Just stay out of insane asylums. Even if you’re job is to clean them.
The plot focuses on the growing tension within an asbestos removal crew (lead by Peter Mullan) working at an abandoned mental asylum that’s already pretty freaky as it is but hey, they need the bonus money so why the eff not?!?!
Co-writer/director Brad Anderson is most known for his ultra-creep-o flicks like The Machinist, Vanishing on 7th Street, and Transsiberian, but can you believe that he never started out in that genre. Nope, this was his first movie after he did two rom-coms and it’s a real surprise now knowing that this guy can go from making lovely little tales of romance, to sick, twisted tales of paranoia and psychos. You are one, crazy mothereffer, Mr. Anderson.
Anybody going into this horror flick expecting all of these guys to go into this mental asylum and start hacking one another up into tiny pieces, will most likely definitely be disappointed. Anderson does not care about that type of horror and instead, builds and builds on the atmosphere and tension of this flick to fully get us immersed in just what the hell is going on behind these freaky, closed-doors. It’s a horror film that doesn’t show you much, but has you continuously thinking the whole time as to what the hell is going to happen next and why is everybody acting so weird with one another. There’s many answers to that question, but you still never know until that final twist comes out of nowhere and grabs you right by the throat. Anderson always has a knack for doing that, and that idea is no different here, either.
But what really sets this film apart from all of those other, spooky horror flicks, is the setting that still gives me creeps to this day. The abandoned Danvers State Mental Hospital in Massachusetts is where Anderson shot this whole flick and it provides a very strange, a very weird, and a very creepy subtext for the whole film. Every single shot in this film just oozes tension as this place literally looks like it’s about to fall-apart any second now, and these guys are stuck trying to re-built it. Apparently Anderson and his crew didn’t really have to change anything up whatsoever in this abandoned hospital, and just left everything around and filmed along with it. That makes it even creepier to know that this hospital looked exactly the same before these guys showed-up, when they showed-up, and after they left. I wonder if it’s still up, cause if so, I think I know of the next place me and my buddies are going next for “haunted house hunting”. Yeah, I know we’re lame but we’re 19, what you gonna do?
However, as creepy as this setting was, something about the movie as a whole just felt off. I will say that this is one of those rare horror movies that focuses on the atmospherics but if you look at it from a real, horror movie standpoint, there isn’t much here that’s worth scaring you. Yeah, it’s tense and creepy but nothing ever jumped out at me, nothing ever made me feeling like I can’t go to sleep, and nothing really that dark or sadistic stayed in my mind long after the movie was gone. There was this one, phenomenal shot that takes place in a hall-way with the lights going out, one-by-one, in a weird-fashion, but that’s all I can really remember that terribly freaked me out and that wasn’t even what I originally imagined. Basically, you can be as freaky and creepy as you want, but you got to have some scares here and there to really keep my horror-self going.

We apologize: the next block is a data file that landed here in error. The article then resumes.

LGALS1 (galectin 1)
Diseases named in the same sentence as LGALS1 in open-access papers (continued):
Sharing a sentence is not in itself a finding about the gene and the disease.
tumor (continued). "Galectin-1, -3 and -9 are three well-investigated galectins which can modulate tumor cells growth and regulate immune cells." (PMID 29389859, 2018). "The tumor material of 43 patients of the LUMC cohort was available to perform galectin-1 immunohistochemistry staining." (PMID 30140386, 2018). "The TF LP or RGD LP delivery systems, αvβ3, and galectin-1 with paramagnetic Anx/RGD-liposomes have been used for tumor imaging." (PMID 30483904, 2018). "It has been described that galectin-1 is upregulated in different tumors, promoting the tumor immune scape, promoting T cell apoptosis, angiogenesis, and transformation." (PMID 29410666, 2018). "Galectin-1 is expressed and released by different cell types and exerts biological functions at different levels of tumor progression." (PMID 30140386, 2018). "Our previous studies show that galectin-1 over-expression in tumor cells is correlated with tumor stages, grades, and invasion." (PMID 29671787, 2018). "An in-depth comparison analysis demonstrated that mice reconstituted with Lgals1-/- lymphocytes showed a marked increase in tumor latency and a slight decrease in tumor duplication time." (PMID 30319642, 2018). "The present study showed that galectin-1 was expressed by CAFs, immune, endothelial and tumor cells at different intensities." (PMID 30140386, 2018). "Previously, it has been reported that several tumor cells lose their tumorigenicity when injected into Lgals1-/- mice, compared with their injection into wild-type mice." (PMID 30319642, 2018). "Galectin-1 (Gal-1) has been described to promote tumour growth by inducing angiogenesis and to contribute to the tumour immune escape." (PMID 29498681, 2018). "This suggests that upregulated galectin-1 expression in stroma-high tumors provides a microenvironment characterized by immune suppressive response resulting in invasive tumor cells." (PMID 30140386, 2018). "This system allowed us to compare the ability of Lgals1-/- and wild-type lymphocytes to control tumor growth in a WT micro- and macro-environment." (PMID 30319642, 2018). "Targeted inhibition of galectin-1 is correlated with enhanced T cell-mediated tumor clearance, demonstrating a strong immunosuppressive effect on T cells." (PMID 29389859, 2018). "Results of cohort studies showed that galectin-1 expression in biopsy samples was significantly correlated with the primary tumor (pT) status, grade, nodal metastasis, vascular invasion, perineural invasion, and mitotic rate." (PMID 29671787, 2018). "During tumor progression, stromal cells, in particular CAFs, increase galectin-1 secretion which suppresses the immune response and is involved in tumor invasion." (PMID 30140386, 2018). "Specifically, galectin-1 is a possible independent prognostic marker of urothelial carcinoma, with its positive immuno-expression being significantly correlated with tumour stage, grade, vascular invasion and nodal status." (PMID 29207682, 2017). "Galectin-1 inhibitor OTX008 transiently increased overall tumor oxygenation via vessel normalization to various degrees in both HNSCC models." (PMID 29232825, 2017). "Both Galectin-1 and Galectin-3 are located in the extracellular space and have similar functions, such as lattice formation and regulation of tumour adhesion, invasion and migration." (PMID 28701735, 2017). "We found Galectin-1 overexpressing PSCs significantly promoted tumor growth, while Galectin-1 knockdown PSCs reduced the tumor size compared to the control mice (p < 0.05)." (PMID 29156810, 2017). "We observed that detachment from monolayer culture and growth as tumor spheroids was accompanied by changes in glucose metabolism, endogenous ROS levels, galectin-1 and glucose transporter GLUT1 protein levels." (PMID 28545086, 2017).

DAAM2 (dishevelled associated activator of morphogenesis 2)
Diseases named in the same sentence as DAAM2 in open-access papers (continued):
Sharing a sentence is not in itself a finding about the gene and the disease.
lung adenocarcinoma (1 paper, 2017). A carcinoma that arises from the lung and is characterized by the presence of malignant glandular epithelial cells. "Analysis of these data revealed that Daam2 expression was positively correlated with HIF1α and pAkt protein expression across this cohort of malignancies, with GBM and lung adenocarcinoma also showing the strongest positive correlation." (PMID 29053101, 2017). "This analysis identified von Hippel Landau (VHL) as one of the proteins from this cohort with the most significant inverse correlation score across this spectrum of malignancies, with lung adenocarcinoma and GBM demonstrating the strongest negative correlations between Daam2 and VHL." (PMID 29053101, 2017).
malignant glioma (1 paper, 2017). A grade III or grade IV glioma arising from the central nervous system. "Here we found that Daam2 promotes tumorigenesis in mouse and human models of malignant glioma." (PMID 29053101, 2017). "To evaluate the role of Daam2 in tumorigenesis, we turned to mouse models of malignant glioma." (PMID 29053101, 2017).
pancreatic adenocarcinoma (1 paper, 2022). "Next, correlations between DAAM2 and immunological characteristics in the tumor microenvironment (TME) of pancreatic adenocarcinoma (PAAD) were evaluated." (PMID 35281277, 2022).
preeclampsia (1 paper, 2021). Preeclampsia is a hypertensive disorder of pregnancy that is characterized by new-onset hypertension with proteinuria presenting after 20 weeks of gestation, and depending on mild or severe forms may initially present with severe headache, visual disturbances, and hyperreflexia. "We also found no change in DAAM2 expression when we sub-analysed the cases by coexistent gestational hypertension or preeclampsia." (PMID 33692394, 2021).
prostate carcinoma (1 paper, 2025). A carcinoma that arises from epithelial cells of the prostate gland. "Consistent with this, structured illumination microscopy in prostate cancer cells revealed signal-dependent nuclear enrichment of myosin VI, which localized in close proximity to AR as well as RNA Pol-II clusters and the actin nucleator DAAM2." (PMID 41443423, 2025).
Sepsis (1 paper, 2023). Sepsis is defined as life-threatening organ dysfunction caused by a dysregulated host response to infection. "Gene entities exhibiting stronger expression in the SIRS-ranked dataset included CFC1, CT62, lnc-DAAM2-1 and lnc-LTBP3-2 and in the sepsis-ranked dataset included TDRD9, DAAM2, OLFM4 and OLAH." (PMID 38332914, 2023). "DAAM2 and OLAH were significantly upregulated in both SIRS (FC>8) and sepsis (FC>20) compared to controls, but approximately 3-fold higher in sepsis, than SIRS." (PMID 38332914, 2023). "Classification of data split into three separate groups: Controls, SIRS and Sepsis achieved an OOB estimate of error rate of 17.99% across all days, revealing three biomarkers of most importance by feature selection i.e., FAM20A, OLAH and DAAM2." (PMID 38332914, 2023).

The lack of scares, is something I put the blame on Anderson for because the guy plays it too subtle here. I get that the guy doesn’t want to give too much away and just wants this setting and story to linger-on into our minds, until we can’t take it anymore but it doesn’t really work that way here. Instead, we get way too many shots of random scenery that does look freaky, I’ll give it that, but that’s pretty much it and by the 5th time Anderson pulled this move, I was about to just give up and fall asleep. Trust me, there were plenty of other times when I could have just called it a day and dozed off right on this film, but I chose not to and stayed alive, but still, Anderson was not helping with that one-bit. So maybe, just maybe, drinking a little 5-hour energy beforehand won’t kill you either.
Thankfully, Anderson the fact that Anderson tried hard to play it low-key, didn’t effect the performances here because everybody still knocks it out of the park, much like I expected. David Caruso is good and charming as Phil Cronenburg, the guy who knows what to do, how to do it, and when to get it all done. He’s basically acting like he’s in another episode of NYPD Blue, but instead, is placed inside of a crumbling hospital, rather than the crook-filled streets of NYC. Peter Mullan is good as the weird, headmaster of this whole operation, Gordon Fleming, but the problem I had with him was that it seemed like almost everything he said, came out in a stutter or a piece of language that I just didn’t understand. It wasn’t really a problem with the film, as it’s more of a problem with him and the way his Scottish accent never really left the role. Then, there’s Josh Lucas as Hank, the d-bag that stole Caruso’s girl and isn’t as one-dimensional here as he usually is in flicks. Don’t get me wrong, the guy is still a total d-bag here, he’s just one that has a bit of a humane side to him that makes you realize that the guy is just a regular human-being, who is still a jerk none the less.
Consensus: Session 9 may not satisfy all of your horror-loving needs with it’s lack of blood, gore, and showy-presentation, but still hits it’s tension hard with an eerie sense of suspense, dread, and no clue as to what’s going to happen next to these characters and the setting they’re involved with.